SCTE35 diagram
SCTE35 diagram illustrating ad pods, dynamic ad placement, and failed ad playback.

First impressions matter

FAST channel providers rely on revenue from “ad impressions”, meaning how many viewers see an ad that a third-party provider paid to run. Unfortunately, those ads don’t always run as expected. Witbe’s independent tests have measured that on some FAST channels, up to 30% of viewing sessions had an issue with the ads.

Sometimes an ad will stop to buffer and then completely freeze. Sometimes an ad starts playing at a completely different volume or picture quality than the content. Sometimes the ad pods just completely crash the stream or even make the device itself reboot.

Sometimes an ad doesn’t even play. Instead, a blank screen called an “ad slate” plays. Ad slates can be completely static—think the “we’ll be right back” image on old-school television—or feature a clock counting down the time left in the slate. At worst, they can be completely blank.

If a viewer experiences an ad issue—or thinks they are experiencing one when they see a black screen ad slate—they are quick to leave the FAST channel and switch to a competitor’s stream, leaving one less household to include in current and future ad impressions. When ad insertion issues are happening 30% of the time, how can FAST channels stop them?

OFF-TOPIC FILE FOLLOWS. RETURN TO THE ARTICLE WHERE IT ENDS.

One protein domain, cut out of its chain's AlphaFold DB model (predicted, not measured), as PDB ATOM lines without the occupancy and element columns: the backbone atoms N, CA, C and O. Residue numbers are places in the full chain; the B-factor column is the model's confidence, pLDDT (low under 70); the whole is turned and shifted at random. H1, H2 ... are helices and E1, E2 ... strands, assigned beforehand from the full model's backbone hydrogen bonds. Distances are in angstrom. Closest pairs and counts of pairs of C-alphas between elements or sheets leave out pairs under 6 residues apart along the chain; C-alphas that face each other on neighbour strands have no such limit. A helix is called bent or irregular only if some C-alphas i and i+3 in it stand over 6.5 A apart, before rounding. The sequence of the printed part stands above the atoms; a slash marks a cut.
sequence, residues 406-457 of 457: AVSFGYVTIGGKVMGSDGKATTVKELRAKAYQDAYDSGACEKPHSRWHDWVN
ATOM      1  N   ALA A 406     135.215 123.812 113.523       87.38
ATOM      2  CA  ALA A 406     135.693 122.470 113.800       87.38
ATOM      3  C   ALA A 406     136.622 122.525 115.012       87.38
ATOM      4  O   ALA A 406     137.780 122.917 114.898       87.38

Web REC screenshot
Web REC live monitoring software.

Verification is key

As we’ve written about before, the only way to improve performance is by understanding it. Like all OTT streaming, the only way to truly measure the FAST channel performance that users receive at home is by testing on the same apps, devices, and networks that viewers are using every day. FAST channels can be viewed on consumer devices including Set-Top Boxes, Apple TV, Amazon Fire TV, Android TV, iOS devices and tablets, Android mobile devices and tablets, Smart TVs, gaming consoles, and many more—all of which Witbe can test.

For many FAST channel providers, monitoring alone isn’t even enough. They need recorded proof of ad performance to verify with advertisers. To confirm the ad impressions received, they need recorded proof of the ads and slates that were delivered to viewers. For monitoring and verification, Witbe is here to help.

The Witbe way

Witbe’s new FAST channel testing technology can automatically monitor ad performance for Live and On Demand content. Witbe’s technology tests and monitors real, physical devices, since that is the only way to experience the performance and errors that customers are receiving at home. Here are some of the Key Performance Indicators that we can measure on real devices while monitoring FAST channel ad insertion: